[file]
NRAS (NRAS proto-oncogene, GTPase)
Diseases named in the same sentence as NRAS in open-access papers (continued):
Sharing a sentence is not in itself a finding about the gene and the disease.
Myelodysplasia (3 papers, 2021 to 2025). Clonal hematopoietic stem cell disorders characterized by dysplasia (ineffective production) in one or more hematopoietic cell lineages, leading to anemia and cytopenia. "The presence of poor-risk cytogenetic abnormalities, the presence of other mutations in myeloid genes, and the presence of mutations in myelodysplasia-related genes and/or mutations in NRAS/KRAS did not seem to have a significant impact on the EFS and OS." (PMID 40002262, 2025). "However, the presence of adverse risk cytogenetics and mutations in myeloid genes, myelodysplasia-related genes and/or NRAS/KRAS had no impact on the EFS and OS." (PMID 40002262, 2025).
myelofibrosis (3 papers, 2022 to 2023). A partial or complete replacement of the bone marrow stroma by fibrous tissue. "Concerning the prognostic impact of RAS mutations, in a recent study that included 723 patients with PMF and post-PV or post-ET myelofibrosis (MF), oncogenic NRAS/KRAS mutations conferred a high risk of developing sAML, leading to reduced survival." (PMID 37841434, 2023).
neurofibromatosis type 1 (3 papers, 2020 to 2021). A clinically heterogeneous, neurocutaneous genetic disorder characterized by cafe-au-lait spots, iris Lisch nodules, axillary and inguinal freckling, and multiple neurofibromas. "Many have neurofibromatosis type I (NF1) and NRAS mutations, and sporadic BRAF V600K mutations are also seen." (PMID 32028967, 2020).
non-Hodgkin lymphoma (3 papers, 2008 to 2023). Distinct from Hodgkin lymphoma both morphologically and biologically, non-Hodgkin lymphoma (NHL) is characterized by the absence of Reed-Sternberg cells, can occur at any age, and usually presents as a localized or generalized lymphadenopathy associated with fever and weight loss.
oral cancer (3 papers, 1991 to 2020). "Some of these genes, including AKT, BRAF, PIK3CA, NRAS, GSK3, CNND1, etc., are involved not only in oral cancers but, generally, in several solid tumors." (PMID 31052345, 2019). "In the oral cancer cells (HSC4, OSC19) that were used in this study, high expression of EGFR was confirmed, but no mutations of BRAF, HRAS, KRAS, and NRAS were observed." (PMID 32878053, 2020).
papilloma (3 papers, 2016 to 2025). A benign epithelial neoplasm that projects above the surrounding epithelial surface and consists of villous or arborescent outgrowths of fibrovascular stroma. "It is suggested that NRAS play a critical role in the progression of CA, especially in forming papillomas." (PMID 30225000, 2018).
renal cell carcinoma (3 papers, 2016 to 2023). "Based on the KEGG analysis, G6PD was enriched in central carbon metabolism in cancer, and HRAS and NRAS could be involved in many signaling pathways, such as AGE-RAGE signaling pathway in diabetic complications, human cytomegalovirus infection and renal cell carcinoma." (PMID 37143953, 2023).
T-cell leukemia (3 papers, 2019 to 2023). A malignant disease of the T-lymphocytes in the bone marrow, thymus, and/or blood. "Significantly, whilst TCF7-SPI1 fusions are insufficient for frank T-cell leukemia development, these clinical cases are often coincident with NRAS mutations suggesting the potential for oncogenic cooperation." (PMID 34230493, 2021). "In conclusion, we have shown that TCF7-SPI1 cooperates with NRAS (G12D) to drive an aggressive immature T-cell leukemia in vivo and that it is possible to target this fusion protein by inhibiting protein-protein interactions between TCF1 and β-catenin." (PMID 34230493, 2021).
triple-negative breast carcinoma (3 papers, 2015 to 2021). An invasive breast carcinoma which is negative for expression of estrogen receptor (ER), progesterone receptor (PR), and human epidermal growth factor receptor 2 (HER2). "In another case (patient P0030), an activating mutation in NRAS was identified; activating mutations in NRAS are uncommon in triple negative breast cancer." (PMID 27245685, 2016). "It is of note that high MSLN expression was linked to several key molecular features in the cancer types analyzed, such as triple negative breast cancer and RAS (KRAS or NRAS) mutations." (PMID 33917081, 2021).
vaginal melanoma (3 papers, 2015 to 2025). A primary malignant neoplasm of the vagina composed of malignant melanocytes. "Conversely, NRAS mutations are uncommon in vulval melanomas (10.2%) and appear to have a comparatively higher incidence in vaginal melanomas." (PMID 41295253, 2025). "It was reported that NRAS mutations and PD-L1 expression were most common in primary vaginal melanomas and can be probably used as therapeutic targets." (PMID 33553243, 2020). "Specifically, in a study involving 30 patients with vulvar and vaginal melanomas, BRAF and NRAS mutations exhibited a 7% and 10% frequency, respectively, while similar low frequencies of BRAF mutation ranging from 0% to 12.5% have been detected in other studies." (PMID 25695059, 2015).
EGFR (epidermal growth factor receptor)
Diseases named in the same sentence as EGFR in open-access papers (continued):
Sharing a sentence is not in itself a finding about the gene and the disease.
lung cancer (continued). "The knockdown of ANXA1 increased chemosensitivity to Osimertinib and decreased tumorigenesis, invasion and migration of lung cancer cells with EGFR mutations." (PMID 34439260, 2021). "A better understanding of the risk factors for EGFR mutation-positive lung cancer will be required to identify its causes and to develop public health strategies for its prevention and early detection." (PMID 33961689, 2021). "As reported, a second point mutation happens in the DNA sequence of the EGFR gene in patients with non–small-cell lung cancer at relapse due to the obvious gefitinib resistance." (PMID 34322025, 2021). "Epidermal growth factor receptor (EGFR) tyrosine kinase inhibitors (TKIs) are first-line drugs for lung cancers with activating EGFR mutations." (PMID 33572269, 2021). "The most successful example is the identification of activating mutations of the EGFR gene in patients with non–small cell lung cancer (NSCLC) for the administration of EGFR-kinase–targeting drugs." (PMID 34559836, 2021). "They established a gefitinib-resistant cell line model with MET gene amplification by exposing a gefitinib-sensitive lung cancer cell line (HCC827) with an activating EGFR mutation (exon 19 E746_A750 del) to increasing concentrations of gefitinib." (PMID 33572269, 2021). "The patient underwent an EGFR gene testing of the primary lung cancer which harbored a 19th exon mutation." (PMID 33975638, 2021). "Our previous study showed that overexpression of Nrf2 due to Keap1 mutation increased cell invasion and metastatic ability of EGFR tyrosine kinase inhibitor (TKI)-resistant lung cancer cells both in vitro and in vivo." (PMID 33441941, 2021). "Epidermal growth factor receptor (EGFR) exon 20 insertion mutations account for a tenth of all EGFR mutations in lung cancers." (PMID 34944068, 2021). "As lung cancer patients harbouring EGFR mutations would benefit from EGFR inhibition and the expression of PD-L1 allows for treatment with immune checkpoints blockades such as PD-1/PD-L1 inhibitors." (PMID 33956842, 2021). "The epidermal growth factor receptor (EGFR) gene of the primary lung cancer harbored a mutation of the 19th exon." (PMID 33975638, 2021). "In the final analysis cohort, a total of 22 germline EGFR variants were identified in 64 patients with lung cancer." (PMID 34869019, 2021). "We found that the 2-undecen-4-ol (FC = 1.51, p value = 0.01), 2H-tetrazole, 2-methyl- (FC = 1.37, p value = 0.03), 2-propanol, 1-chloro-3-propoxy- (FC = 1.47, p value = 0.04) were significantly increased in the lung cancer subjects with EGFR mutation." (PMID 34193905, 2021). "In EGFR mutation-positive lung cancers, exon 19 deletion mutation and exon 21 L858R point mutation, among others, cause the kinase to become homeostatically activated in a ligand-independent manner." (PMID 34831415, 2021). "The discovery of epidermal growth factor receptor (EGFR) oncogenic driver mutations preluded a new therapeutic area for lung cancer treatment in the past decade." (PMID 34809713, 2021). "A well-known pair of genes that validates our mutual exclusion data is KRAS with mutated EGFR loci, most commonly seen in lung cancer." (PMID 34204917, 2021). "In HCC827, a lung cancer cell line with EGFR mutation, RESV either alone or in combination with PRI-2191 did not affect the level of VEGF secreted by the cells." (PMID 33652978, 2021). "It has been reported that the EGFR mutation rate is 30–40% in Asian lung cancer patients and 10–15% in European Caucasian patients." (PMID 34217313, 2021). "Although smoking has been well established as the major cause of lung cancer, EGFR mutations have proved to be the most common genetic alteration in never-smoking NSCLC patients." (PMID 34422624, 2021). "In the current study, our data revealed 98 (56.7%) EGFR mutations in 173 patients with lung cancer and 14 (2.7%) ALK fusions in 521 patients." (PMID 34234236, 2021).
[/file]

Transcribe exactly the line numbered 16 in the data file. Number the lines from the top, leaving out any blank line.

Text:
Sharing a sentence is not in itself a finding about the gene and the disease.